By Philip Haldiman, Independent Newsmedia
The Peoria Unified School District’s 2017-18 budget will remain similar to last year’s budget.
Chief Financial Officer Kenneth Hicks said differences will include a 1 percent increase to teachers provided by the state legislature and a small raise to eligible staff.
A public hearing will be held July 13.
The maintenance and operating budget is about $212.3 million, a very small increase from last year’s budget of roughly the same amount, he said.
“The biggest changes this year are compensation increases,” Mr. Hicks said. “But by and large everything is pretty much the same.”
The budget also includes an increase in utilities costs by $49,000, and $776,934 for the implementation of Prop 206, which increased the minimum wage to $10 in 2017, and then incrementally to $12 by 2020.
Mr. Hicks said the budget process is in its last steps, marching toward the 2018 final budget.
At this point the budget can change even though it probably won’t, but it will not go up, he said.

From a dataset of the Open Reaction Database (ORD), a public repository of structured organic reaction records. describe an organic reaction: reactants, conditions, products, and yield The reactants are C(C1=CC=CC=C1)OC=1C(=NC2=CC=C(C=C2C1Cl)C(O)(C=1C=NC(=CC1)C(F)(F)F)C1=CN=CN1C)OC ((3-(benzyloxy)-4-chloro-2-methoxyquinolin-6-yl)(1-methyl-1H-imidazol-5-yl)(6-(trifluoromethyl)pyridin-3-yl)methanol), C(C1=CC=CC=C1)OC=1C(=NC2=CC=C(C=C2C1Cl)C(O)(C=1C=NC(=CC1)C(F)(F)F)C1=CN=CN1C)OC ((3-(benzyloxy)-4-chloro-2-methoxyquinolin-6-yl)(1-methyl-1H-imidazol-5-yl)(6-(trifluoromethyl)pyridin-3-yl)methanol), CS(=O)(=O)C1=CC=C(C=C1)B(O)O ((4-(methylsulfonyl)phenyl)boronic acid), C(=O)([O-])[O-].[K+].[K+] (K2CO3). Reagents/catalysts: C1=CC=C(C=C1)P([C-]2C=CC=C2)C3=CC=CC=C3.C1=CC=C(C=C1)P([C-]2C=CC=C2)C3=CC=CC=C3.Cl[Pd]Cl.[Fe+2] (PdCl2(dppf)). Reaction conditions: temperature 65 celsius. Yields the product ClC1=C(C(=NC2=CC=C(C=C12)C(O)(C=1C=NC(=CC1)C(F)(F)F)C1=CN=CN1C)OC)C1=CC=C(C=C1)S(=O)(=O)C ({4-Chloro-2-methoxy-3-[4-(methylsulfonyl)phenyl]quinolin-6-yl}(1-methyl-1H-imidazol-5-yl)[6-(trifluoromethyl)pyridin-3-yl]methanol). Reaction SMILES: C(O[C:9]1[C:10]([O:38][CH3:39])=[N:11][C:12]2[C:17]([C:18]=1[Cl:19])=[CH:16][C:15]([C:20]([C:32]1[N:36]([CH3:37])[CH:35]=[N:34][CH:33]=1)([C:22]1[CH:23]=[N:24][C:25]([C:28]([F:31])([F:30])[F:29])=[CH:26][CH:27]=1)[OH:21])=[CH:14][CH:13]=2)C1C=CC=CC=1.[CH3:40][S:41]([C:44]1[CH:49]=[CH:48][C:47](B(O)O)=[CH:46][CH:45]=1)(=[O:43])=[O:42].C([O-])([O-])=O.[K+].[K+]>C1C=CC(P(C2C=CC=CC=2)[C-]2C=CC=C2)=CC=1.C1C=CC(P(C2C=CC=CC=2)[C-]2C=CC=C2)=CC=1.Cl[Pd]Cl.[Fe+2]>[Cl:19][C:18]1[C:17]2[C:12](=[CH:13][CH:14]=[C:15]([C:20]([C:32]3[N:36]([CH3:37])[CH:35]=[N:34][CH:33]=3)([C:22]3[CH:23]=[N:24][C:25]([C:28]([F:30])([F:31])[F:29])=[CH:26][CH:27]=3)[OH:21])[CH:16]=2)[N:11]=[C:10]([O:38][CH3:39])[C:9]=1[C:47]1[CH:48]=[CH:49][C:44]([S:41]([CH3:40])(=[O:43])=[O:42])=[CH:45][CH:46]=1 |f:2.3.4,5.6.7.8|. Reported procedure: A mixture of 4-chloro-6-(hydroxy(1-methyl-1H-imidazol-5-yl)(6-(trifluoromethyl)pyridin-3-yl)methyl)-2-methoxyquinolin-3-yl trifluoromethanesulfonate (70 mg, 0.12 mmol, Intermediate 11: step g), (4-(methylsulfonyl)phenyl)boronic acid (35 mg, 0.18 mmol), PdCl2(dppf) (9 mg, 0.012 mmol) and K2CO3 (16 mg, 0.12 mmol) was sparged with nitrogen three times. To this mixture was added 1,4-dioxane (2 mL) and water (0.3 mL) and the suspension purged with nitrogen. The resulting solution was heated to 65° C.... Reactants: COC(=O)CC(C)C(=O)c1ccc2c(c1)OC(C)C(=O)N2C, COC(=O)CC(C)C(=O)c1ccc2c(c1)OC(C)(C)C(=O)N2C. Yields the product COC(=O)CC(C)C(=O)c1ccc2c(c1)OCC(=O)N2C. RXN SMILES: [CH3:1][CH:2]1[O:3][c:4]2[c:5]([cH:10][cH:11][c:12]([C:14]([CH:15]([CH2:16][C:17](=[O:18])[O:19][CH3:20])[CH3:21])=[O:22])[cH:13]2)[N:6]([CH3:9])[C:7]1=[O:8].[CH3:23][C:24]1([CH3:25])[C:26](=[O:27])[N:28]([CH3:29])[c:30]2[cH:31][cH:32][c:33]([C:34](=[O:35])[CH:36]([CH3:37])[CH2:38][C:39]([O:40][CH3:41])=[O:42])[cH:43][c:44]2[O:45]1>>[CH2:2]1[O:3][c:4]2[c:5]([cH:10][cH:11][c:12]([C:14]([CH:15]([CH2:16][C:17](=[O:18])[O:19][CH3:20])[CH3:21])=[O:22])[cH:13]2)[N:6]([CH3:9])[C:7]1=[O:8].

“This is when the board officially approves a proposed budget that then becomes the budget that is posted to our website and to ADE (Arizona Department of Education), and allows our community to look at its detailed forms,” he said. “Then we come back July 13 for the board meeting and approve this budget.”
Mr. Hicks said the maintenance and operating budget and capital budgets are determined by student count.
The weighted student count for the 2018 budget, derived from the PUSD student population, is 47,230, a slight decrease of 130 students from the previous year.
The weighted count adjusts data to reflect differences in the school population and is based on the roughly 37,000 PUSD students, equaling about $5,738 per student.
“If (if the weighted student count) goes up, we get more money but if it goes down we will get less money,” Mr. Hicks said.
Residents can expect an estimated primary property tax rate of $4.34, an approximate decrease of $.44 and an estimated secondary property tax rate of $3.26, an approximate increase of $.01.
Mr. Hicks said the district submits the proposed budget to Maricopa County, where the tax rate is calculated.
“We don’t set the tax rate, the Maricopa County Board of Supervisors sets the tax rate in their August meeting, based on more accurate data,” Mr. Hicks said. “These are estimates but our tax rate will be going down. The biggest driver of it going down is actual growth. Our assessed valuation is growing not just by the number of new homes, but by existing homes as well.”